Spagboll Toastenquirer is, of course, UK TV’s leading domestic terrain naturalist. As we all know, the local habitat of the average British person has changed so much over recent decades. Consequently, it became apparent to the executives at the television channels that there was a way to generate money-spinning foreign sales and DVD boxed sets… document the changing nature of the UK’s domestic households. Furthermore, they believed they could – in a bold and innovative way – that would win TV awards… change the way people looked at their own lives and houses.
Of course, such a programme would also combine many lucrative bold and original TV genres into one new genre, thus saving a great deal of money. However, the executives believed it would still check off a large number of boxes once the time for the TV licence-fee renewal discussions came around again.
Therefore, TV executives came up with a concept that envisaged a nature programme combined with the domestic genres such as house improvement and cooking. A new TV concept that would combine all those genres, as well as history, science and almost everything else they could think of into the one programme. Thus, they could employ the most telegenic of their many presenters to front the programme without the need for signing any new contracts.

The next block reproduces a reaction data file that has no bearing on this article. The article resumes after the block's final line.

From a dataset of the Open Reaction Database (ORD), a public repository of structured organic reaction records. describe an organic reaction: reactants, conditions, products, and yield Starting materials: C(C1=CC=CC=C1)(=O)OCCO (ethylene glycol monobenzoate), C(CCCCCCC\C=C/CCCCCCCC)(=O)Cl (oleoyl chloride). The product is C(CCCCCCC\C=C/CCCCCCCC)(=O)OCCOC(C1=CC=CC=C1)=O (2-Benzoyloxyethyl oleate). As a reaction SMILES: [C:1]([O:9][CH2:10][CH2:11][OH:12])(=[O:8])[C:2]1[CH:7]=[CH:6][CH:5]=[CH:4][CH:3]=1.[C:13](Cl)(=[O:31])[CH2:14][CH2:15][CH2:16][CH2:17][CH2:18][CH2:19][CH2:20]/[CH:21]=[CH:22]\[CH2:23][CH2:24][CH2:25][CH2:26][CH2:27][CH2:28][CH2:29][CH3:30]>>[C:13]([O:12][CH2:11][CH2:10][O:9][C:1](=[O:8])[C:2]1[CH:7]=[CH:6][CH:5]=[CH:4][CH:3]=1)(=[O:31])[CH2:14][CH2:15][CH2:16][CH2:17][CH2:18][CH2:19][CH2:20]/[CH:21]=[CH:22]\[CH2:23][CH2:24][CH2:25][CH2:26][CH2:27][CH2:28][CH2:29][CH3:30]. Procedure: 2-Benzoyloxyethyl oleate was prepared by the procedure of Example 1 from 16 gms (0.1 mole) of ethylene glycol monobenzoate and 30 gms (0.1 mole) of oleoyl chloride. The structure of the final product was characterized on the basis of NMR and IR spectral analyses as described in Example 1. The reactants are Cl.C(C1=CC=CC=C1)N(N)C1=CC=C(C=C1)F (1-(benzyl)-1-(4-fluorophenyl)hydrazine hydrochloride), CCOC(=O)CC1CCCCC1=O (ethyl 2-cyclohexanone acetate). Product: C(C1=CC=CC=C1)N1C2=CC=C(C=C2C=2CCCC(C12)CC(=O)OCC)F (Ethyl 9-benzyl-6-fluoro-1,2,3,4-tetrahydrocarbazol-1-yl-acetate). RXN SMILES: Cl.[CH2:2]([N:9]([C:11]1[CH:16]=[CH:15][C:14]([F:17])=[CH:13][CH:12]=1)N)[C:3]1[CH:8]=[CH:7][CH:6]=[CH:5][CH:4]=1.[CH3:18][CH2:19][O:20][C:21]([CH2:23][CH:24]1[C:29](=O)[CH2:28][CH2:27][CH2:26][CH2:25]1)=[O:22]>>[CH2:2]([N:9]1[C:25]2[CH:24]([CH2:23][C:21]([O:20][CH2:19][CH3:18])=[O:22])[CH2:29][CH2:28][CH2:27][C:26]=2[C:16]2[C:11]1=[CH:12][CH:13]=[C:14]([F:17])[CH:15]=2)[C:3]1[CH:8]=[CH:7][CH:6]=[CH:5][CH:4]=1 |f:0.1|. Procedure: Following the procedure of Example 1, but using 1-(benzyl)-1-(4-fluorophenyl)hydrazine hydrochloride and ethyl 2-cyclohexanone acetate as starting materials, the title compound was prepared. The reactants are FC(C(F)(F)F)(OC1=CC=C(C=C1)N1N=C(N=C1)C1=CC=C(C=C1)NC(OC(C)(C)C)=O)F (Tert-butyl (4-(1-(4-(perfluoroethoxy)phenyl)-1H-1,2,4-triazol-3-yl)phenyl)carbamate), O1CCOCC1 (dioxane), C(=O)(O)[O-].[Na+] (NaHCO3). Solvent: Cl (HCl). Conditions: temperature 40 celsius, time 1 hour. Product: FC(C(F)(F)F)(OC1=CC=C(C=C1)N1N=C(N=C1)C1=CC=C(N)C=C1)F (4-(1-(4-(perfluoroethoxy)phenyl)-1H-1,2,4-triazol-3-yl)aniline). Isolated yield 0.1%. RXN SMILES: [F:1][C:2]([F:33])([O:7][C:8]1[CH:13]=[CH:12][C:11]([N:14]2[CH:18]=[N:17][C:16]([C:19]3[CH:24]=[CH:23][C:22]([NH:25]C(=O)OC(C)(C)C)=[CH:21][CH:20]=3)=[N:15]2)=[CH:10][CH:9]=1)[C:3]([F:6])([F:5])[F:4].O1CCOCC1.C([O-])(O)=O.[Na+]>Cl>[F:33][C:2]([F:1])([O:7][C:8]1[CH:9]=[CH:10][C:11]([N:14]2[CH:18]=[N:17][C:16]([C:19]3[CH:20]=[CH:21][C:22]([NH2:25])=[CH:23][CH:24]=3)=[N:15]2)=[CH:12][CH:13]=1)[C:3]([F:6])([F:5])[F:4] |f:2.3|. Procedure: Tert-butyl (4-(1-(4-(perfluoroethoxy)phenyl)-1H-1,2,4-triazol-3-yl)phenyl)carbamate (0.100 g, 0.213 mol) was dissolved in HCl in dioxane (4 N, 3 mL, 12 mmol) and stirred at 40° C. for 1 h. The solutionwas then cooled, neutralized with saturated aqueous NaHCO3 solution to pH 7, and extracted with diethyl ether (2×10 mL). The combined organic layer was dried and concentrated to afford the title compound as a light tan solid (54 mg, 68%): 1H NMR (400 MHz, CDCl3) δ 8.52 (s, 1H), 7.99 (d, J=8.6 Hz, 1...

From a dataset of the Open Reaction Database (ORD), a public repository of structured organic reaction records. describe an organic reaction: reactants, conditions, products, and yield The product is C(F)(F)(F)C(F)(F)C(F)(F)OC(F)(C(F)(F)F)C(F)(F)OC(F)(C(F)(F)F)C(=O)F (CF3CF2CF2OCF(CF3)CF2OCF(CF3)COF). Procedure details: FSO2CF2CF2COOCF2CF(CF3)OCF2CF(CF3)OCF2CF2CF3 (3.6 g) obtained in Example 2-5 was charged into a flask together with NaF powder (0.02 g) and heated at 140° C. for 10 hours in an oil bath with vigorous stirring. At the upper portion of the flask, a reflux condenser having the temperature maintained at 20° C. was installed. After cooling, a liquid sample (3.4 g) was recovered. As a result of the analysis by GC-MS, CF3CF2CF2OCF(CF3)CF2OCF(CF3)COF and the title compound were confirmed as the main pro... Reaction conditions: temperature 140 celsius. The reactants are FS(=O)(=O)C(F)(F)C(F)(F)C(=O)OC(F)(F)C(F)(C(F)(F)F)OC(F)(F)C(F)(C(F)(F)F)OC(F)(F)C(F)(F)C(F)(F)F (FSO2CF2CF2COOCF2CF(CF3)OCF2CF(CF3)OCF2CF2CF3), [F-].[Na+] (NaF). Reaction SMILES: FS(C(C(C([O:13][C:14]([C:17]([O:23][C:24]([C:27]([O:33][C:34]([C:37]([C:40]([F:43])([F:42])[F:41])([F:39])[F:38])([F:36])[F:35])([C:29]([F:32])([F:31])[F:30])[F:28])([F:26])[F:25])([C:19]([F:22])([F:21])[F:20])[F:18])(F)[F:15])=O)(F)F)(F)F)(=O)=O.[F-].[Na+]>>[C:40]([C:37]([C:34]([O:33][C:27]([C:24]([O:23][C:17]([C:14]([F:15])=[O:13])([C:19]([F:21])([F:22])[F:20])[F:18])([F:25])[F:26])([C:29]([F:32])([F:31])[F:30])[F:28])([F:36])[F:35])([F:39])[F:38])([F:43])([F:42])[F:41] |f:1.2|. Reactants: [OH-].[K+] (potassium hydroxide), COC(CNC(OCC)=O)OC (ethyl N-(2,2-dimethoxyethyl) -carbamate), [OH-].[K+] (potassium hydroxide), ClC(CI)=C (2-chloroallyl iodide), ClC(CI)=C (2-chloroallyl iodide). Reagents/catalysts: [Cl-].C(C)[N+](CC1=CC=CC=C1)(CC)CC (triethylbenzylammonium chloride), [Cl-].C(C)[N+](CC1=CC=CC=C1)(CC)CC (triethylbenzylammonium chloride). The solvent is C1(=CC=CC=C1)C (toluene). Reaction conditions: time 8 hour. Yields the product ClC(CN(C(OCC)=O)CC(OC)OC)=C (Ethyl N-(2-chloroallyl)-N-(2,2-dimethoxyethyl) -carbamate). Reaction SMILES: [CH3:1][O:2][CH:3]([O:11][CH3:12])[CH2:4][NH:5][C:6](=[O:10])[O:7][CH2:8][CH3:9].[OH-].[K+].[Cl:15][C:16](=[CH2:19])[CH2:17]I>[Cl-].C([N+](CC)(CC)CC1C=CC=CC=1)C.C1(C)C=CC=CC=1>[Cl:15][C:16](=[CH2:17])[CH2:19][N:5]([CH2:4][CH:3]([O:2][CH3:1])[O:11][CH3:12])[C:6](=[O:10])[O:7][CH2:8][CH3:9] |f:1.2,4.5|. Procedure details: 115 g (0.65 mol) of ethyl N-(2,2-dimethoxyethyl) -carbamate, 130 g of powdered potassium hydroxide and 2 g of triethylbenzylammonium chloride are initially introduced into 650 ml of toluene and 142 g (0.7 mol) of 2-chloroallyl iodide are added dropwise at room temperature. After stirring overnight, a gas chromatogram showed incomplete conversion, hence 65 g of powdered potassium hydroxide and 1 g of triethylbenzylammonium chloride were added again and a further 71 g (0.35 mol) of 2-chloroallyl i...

Toastenquirer first came to prominence, as it were, for her use of well-filled tight t-shirts in gardening programmes. The low-cut design she favoured managed to boost audience figures for what had become a rather moribund genre. Especially so when each episode involved a great many close-up shots of Toastenquirer bending down directly in front of the camera to bed her seedlings.
The pilot programme of Domestic Naturalist featured Toastenquirer exploring the kitchen of an ordinary suburban semi-detached house. The cameras followed Toastenquirer discovering such natural wonders of the domestic kitchen as the toaster, the rolling pin and – in a memorable sequence – a spatula. Of course, for many modern Britons the kitchen is a place where takeaways are warmed up in the microwave. So this wealth of domestic natural history was a real eye-opener for many viewers, especially when Toastenquirer did what she did with the spatula and a couple of freshly-made pancakes. Apparently, that night as soon as the show was finished, NHS casualty departments reported a surge in male wrist injuries, which they directly attributed to the sensually erotic way Toastenquirer tossed her pancakes. Not only that, the resultant activity under her t-shirt caused many viewers to immediately order the DVD boxset of the series before the pilot had even finished broadcasting.
This was Toastenquirer’s fame assured and another 12 series of Toastenquirer – Domestic Naturalist – as it was now called – were commissioned as soon as the pilot had aired.